Catchphrases · Home life · Word of the week

Word of the week: bovvered

During the Christmas holidays, at a play-date with one of her friends, my 12-year-old daughter was introduced to the Catherine Tate character Lauren Cooper. They watched clips from YouTube on a tablet. Lauren, as you may remember, is the 15-year-old schoolgirl whose catchphrase is based on not being bothered, or “bovvered” about whatever is going on around her. A few days later, on New Year’s Eve, part of our evening’s viewing as a family involved Lauren Cooper sketches through the YouTube channel on our TV. This was after “Mamma Mia! Here we go again” on DVD and before “The Graham Norton Show” on BBC1, which featured Catherine Tate as a guest. The children are now old enough to stay up until midnight to see in the New Year, so they also caught most of the live performance by Madness from Westminster Central Hall, also on BBC1, either side of the chimes from Big Ben and the fireworks from the London Eye.

We began with this sketch, set during a French lesson. The classic catchphrases “Am I bovvered?” and “Look at my face? Is my face bovvered?” are rendered in an approximation of French: “Suis-je bovvered?” and “Regardez mon visage? Est-ce que mon visage bovvered?” We saw the Comic Relief specials, with David Tennant as an English teacher (“Amest I botherèd, forsooth”) and Tony Blair when he was still prime minister, turning her catchphrases back on her. They have endured well, and we ended up watching every easily available Lauren sketch from YouTube, more than once in many cases. I had to explain the “Allo Allo” references and some of the words (“pikie”, “gippo”, “wino”), and advise my daughter not to use them, but we could enjoy every scene and have enjoyed using the “bovvered” catchphrase ever since.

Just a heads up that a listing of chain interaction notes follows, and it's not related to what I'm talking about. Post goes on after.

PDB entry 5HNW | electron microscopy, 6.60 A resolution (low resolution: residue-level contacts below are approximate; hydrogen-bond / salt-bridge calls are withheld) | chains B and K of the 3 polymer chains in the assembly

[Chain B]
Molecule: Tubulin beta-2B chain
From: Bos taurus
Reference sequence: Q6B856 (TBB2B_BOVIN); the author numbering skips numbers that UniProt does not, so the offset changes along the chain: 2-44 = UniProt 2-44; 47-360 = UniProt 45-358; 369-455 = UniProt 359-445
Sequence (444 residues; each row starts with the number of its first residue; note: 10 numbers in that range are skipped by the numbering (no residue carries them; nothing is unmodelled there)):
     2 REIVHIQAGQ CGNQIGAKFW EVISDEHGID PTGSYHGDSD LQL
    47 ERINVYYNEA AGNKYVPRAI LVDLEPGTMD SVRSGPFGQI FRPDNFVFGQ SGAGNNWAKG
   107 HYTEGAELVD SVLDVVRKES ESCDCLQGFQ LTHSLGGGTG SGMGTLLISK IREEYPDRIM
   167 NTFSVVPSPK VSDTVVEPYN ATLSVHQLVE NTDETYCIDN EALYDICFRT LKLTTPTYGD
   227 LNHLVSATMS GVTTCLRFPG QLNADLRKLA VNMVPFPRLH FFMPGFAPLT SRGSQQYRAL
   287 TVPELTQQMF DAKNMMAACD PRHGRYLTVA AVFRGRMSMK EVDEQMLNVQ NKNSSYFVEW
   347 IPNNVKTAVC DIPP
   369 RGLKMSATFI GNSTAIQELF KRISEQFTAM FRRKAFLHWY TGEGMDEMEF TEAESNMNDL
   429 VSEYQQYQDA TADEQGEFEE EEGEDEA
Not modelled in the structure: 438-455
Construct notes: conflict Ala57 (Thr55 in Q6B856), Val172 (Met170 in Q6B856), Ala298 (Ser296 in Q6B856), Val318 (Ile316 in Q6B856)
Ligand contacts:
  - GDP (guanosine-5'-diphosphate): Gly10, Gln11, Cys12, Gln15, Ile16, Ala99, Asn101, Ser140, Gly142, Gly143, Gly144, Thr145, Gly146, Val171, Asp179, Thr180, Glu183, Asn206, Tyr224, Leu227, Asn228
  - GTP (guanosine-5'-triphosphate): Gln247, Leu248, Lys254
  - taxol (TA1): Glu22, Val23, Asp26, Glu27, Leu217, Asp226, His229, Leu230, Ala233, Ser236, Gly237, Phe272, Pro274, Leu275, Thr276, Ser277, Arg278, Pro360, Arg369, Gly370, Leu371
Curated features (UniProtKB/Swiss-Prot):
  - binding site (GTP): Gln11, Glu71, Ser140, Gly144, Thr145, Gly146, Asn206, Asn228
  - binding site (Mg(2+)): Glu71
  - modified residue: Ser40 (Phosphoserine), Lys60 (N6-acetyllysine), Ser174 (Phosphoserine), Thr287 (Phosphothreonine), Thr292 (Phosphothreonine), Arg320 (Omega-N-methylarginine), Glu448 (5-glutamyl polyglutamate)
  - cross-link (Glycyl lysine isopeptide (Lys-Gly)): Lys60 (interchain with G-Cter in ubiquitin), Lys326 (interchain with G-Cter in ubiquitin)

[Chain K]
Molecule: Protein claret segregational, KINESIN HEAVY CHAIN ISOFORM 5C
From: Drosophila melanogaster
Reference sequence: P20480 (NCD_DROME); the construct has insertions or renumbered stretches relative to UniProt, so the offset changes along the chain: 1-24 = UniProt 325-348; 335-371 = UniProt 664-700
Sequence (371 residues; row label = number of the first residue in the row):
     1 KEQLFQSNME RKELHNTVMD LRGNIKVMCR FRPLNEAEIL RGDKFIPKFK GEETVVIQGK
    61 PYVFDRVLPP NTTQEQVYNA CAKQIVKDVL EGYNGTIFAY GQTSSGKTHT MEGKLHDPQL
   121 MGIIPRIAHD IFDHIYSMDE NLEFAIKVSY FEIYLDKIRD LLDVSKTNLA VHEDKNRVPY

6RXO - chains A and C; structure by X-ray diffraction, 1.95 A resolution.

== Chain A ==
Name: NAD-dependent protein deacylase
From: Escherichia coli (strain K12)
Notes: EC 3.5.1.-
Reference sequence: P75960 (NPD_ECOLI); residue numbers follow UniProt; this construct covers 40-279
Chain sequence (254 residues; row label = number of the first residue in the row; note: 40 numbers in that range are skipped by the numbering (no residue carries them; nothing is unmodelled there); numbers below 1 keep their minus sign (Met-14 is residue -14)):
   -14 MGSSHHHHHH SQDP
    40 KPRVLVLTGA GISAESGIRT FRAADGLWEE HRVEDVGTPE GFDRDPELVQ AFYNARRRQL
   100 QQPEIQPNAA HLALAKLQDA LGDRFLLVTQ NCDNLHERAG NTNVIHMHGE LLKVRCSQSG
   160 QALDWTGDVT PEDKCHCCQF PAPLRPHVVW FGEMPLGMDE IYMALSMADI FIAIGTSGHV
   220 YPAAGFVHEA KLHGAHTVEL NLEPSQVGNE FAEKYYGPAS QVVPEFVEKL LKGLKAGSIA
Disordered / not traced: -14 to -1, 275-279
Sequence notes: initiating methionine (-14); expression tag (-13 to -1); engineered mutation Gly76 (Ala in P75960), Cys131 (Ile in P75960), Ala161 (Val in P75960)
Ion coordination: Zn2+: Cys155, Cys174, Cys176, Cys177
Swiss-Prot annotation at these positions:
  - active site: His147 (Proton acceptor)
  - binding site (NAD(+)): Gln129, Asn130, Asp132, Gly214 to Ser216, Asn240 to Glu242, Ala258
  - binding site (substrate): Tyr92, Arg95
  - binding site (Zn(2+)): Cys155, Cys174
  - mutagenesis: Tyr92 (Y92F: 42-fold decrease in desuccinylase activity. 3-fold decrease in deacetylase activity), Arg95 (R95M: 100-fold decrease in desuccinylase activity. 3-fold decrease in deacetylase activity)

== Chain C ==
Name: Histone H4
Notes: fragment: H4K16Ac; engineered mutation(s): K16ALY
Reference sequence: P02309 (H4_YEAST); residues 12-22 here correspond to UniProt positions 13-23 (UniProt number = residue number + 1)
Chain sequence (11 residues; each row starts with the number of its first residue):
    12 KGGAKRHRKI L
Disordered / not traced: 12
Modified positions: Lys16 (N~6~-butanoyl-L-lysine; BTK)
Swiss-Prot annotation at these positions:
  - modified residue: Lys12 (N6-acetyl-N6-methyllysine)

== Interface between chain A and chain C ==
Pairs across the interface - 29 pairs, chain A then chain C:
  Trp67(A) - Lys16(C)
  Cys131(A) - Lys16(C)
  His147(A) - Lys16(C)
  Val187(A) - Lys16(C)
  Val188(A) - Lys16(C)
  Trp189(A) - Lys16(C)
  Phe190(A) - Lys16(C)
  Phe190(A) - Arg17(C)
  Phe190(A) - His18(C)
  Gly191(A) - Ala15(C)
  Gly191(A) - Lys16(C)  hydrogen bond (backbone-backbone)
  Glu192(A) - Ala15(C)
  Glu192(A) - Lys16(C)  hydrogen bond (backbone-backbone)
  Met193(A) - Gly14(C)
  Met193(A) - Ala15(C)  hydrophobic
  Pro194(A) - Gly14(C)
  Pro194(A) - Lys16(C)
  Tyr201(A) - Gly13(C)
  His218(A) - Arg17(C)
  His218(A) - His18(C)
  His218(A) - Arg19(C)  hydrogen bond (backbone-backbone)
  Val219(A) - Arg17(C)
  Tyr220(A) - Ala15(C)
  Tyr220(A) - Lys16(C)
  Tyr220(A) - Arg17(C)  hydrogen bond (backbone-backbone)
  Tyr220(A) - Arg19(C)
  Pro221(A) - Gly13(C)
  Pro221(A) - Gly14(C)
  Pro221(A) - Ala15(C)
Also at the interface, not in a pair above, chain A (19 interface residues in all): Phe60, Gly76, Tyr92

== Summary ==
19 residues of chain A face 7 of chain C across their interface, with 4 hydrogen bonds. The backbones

Having exhausted the supply of “bovvered” sketches we moved on to Derek, the camp single man also played by Catherine Tate. He is consistently assumed to be gay, to which he responds with “Who-dear-me-dear-gay-dear-no-dear” and “How very dare you?” Fortunately, I was not called upon to explain his euphemisms (such as “he travels up the chocolate escalator” and “being a receiver of swollen goods”) but that won’t last indefinitely. Last month’s trip to the panto (“Snow White” at the London Palladium, with Julian Clary as “Mirror, Mirror on the Wall”) saw an even more relentless barrage of innuendo and single entendres. Fortunately it was a live performance, no way of rewinding and having to explain what had just been said. I still regard Julian Clary as one of the funniest comedians around, partly because of the relentlessness of his act. One of the panto’s final innuendos was one of the best, Clary telling us that he once fainted at the Admiral Duncan (a well-known gay pub in Soho, not far from the Palladium) and was revived by a kind young man who gave him a large spritzer in the snug. I didn’t want to explain why I was laughing so much. With Lauren Cooper’s antics, mostly set in the classroom, we are on much safer ground.

 

 

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